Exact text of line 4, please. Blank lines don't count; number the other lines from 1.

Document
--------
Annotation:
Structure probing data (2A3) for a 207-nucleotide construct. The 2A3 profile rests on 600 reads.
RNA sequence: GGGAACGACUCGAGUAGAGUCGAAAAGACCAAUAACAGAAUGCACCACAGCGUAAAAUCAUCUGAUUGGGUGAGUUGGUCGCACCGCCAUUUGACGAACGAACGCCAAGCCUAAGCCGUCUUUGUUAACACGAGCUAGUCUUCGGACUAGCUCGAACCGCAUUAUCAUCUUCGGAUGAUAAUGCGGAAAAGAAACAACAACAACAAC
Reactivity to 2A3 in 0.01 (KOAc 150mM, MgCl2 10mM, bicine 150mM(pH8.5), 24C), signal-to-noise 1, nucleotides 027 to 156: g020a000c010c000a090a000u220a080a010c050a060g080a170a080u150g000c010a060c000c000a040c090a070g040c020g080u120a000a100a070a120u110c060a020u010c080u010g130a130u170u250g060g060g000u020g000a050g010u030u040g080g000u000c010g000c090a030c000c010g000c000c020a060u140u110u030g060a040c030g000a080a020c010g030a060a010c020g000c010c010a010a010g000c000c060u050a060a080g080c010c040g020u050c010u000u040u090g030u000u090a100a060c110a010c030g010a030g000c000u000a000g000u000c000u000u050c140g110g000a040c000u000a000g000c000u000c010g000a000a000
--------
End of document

Reactivity to 2A3 in 0.01 (KOAc 150mM, MgCl2 10mM, bicine 150mM(pH8.5), 24C), signal-to-noise 1, nucleotides 027 to 156: g020a000c010c000a090a000u220a080a010c050a060g080a170a080u150g000c010a060c000c000a040c090a070g040c020g080u120a000a100a070a120u110c060a020u010c080u010g130a130u170u250g060g060g000u020g000a050g010u030u040g080g000u000c010g000c090a030c000c010g000c000c020a060u140u110u030g060a040c030g000a080a020c010g030a060a010c020g000c010c010a010a010g000c000c060u050a060a080g080c010c040g020u050c010u000u040u090g030u000u090a100a060c110a010c030g010a030g000c000u000a000g000u000c000u000u050c140g110g000a040c000u000a000g000c000u000c010g000a000a000